The speed of quote and trade data dissemination has increased since the the flash crash, when it generally averaged about 10 milliseconds, or thousandths of a second, according to the SEC. During several minutes of high volatility on May 6, the price information was delayed by as much as 35 seconds, causing concern about data integrity among market participants, who may have reduced the liquidity they supply through bids and offers, the SEC and CFTC report said.
NYSE Euronext’s average latency or time to process public data for all securities listed on exchanges other than Nasdaq Stock Market was less than 1 millisecond in the fourth quarter, compared with less than 3 milliseconds two years earlier, according to a notice. Nasdaq OMX Group Inc.’s average latency for public quotes and trades in Nasdaq-listed stocks was less than 2 milliseconds in the fourth quarter, the notice said. Quotes were processed in less than 4.5 milliseconds and trades in less than 6 milliseconds two years earlier.
The SEC has also revised the marketwide circuit breakers that halt all trading, created in the aftermath of the October 1987 crash, because they weren’t triggered during the May 2010 rout. The alterations will make the curbs “more meaningful and effective in today’s high-speed electronic securities markets,” the agency said when it approved the changes last year.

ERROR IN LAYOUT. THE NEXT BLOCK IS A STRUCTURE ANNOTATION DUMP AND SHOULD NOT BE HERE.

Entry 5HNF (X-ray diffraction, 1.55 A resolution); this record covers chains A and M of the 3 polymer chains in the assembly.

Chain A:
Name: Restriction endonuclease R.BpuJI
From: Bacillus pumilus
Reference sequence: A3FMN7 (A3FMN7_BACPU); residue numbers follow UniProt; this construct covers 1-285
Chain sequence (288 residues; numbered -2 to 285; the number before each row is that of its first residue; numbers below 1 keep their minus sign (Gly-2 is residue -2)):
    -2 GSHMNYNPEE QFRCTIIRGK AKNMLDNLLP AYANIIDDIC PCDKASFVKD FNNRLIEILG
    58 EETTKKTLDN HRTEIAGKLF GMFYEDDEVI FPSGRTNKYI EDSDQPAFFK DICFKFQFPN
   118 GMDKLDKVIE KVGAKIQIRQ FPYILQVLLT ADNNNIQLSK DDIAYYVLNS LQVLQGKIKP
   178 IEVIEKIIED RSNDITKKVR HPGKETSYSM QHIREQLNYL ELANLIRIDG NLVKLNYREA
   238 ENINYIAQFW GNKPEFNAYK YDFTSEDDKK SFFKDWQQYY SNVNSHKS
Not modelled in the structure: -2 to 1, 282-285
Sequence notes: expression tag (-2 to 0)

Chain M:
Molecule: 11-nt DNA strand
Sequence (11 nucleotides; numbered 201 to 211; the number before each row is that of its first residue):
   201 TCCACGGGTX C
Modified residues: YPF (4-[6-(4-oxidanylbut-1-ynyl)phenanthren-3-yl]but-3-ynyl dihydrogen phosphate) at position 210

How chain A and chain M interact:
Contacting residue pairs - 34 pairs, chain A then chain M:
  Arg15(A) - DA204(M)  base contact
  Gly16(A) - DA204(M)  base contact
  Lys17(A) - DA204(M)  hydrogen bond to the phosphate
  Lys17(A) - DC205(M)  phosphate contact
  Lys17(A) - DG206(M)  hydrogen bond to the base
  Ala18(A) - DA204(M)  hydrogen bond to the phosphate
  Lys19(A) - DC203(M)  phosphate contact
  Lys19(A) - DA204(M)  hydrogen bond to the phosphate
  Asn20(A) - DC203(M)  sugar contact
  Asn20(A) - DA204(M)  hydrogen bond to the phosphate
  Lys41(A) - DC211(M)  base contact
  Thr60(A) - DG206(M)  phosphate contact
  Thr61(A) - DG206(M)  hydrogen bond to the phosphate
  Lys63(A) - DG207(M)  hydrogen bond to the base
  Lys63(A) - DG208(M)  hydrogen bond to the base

All U.S. securities trading will halt for 15 minutes when the S&P 500 falls 7% or 13% before 3:25 p.m. The lowest trigger was previously a 10% drop in the Dow average. The proposal also shortens the length of most halts and modifies the times when the circuit breaker can be triggered. A plunge of 20% will cause all trading to stop for the day. An industry-wide halt was triggered once, on Oct. 27, 1997.
The revised curbs are in effect for equity-index futures on the Chicago Mercantile Exchange and Chicago Board of Trade to ensure that prices in the related derivatives markets remain linked to stocks, Michael Shore, a spokesman for CME Group Inc., said in an e-mail. They will also apply to Russell equity futures traded on Intercontinental Exchange Inc., the company said in a notice on March 28.
CME and the Securities Industry and Financial Markets Association urged the SEC to allow marketwide curbs to be triggered if a sufficient number of individual stocks are halted since that may affect the calculation of indexes. The SEC said market participants could submit comments about this issue while the programs are being tested.
How curbs for individual securities will work in conjunction with those that halt all futures and securities trading is “poorly understood,” CME told regulators last year.